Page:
Gender in American Literature and Culture final cover coming soon

UK publication December 2020 US publication February 2021 400 pages 9781108477536 Hardback £29.99 / $39.99

At a glance • Applies insights from gender criticism on US literature to pressing issues of the current day • Showcases central new developments in gender studies and American literary criticism • Introduces readers to innovative readings of gender in both wellknown and neglected literary texts from early America to the present


Gender in American Literature and Culture Jean Lutes, Jennifer Travis Gender in American Literature and Culture introduces readers to key developments in gender studies and American literary criticism. It offers nuanced readings of literary conventions and genres from early American writings to the present and moves beyond inflexible categories of masculinity and femininity that have reinforced misleading assumptions about public and private spaces, domesticity, individualism, and community. The book also demonstrates how rigid inscriptions of gender have perpetuated a legacy of violence and exclusion in the United States. Responding to a sense of 21st century cultural and political crisis, it illuminates the literary histories and cultural imaginaries that have set the stage for urgent contemporary debates.

Jean M. Lutes is the editor of Around the World in Seventy-Two Days and Other Writings by Nellie Bly (2014) and the author of Front-Page Girls: Women Journalists in American Literature and Culture, 1880-1930 (2006). She is professor of English at Villanova University.

American Survivors Trans-Pacific Memories of Hiroshima and Nagasaki Naoko Wake American Survivors is a fresh and moving historical account of U.S. survivors of the Hiroshima and Nagasaki atomic bombings, breaking new ground not only in the study of World War II but also in the public understanding of nuclear weaponry. A truly trans-Pacific history, American Survivors challenges the dualistic distinction between Americans-as-victors and Japanese-as-victims often assumed by scholars of the nuclear war. Using more than 130 oral histories of Japanese American and Korean American survivors, their family members, community activists, and physicians – most of which appear here for the first time – Naoko Wake reveals a cross-national history of war, illness, immigration, gender, family, and community from intimately personal perspectives. American Survivors brings to light the history of Hiroshima and Nagasaki that connects, as much as separates, people across time and national boundaries. UK publication May 2021 US publication May 2021 320 pages 9781108835275 Hardback £29.99 / $39.99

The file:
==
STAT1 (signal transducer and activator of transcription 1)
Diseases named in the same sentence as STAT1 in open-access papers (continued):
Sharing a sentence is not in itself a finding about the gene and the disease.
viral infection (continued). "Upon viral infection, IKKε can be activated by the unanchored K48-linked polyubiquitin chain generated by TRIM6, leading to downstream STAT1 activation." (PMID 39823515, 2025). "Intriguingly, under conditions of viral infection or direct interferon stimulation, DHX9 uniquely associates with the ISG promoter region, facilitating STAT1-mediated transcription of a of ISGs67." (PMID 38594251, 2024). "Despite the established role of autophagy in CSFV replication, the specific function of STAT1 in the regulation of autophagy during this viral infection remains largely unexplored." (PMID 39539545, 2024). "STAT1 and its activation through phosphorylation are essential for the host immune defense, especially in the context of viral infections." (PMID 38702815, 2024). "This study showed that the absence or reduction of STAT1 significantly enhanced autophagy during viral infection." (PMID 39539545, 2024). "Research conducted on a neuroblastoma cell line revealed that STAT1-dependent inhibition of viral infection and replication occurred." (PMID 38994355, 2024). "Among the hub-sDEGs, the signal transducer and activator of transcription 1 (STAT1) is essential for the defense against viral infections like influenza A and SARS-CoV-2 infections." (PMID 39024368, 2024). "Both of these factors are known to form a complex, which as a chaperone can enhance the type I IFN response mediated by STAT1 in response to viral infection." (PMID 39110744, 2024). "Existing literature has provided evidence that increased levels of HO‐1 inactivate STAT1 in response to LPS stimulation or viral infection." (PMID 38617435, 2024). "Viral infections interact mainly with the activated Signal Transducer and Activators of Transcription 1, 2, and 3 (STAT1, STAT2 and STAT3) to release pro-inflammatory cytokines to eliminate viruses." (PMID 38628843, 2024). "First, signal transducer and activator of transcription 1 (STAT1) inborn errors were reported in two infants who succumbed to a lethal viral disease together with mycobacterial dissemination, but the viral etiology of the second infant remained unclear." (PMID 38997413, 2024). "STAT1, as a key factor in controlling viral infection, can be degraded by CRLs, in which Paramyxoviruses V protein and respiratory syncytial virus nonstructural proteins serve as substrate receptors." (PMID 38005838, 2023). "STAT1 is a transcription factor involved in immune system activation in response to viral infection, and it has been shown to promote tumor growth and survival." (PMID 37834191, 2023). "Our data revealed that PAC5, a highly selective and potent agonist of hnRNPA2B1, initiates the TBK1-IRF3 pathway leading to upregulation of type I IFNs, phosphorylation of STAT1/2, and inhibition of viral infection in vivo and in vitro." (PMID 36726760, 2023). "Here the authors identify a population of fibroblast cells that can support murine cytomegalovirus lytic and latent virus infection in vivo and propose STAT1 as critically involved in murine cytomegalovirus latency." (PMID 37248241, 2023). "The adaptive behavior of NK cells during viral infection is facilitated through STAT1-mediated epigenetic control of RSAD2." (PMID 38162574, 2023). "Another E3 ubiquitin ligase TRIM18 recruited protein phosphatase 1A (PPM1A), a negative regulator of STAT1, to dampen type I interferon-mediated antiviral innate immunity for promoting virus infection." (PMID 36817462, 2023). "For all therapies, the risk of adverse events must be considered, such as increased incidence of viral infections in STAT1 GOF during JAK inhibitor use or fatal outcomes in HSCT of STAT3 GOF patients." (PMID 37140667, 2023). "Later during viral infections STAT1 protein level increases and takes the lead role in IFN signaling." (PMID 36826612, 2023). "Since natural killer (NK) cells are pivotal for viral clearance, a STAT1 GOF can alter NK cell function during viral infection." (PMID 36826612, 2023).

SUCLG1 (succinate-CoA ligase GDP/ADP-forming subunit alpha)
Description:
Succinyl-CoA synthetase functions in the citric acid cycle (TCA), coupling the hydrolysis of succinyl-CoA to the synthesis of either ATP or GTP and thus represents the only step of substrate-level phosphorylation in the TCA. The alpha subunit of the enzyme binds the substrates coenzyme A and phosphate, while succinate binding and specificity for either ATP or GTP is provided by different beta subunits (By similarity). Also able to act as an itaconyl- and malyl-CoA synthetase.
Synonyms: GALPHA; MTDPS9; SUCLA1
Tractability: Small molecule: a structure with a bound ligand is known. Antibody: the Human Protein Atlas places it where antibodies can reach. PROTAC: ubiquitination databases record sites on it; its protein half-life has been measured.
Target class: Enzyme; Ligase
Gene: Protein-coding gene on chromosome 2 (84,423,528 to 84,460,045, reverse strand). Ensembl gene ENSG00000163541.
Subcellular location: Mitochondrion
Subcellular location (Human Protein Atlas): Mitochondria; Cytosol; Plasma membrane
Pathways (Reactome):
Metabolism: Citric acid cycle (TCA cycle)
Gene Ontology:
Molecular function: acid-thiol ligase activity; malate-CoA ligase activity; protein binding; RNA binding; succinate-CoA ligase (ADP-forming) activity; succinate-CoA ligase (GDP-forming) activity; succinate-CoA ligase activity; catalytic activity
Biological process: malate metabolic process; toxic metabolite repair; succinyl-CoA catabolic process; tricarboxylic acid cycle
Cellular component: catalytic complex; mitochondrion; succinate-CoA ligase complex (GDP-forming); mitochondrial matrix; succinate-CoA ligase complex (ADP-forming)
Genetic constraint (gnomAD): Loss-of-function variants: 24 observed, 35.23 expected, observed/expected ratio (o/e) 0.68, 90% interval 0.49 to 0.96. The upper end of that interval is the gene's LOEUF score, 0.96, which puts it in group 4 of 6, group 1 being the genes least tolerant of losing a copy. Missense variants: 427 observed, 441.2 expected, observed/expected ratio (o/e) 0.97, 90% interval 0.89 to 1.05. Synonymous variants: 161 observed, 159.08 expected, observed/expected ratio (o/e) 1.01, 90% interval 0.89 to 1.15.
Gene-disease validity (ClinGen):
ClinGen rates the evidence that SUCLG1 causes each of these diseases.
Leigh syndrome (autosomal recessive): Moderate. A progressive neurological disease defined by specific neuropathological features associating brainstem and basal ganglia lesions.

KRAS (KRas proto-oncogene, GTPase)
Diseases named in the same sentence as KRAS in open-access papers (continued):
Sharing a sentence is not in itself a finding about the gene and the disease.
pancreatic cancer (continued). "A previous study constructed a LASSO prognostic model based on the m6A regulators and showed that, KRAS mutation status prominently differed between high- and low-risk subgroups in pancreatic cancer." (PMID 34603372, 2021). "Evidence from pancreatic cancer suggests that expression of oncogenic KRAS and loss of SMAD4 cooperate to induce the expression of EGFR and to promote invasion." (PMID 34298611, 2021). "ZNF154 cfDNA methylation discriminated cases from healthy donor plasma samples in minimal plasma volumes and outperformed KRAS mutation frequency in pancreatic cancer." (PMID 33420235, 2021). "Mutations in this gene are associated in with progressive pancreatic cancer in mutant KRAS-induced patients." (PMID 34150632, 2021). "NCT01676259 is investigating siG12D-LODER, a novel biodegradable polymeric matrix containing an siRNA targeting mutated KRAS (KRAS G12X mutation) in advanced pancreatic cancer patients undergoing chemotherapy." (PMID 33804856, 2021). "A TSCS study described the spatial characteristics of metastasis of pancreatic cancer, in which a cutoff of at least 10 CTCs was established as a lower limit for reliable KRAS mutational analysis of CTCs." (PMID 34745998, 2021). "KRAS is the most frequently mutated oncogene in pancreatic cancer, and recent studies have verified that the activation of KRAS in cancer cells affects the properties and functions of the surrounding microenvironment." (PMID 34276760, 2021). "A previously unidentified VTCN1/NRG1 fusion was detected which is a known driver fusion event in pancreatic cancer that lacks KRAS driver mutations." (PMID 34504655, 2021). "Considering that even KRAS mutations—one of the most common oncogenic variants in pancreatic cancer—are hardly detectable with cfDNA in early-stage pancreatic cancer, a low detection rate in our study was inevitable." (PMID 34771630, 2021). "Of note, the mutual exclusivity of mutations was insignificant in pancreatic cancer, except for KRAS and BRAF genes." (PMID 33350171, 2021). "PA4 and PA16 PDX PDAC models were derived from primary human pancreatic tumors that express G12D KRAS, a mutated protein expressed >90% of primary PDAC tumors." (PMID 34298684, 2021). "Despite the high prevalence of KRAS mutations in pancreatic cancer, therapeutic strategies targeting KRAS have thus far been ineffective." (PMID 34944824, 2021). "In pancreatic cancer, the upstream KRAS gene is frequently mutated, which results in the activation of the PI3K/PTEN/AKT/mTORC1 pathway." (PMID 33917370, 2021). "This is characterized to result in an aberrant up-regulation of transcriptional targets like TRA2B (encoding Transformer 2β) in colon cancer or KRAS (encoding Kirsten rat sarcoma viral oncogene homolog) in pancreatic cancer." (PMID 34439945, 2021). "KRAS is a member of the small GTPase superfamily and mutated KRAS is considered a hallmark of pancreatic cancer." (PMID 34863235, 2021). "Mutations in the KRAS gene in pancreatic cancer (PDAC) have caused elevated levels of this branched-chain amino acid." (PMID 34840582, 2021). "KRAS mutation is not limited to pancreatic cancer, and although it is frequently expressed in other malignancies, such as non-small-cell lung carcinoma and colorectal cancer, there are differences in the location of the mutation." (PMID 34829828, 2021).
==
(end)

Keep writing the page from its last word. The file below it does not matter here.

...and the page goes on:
Naoko Wake is Associate Professor of History at Michigan State University. A historian of gender, sexuality, and illness in the Pacific region, she has authored Private Practices: Harry Stack Sullivan, the Science of Homosexuality, and American Liberalism and co-authored with Shinpei Takeda Hiroshima/Nagasaki Beyond the Ocean. She was born and raised in Japan.

At a glance • The first book-length study of U.S. casualties of the 1945 atomic bombings • Draws on fascinating oral histories of Japanese and Korean American survivors of the atomic bombings to tell a story that is people-centered rather than nation-centered • Provides a gendered analysis to the history of nuclear weaponry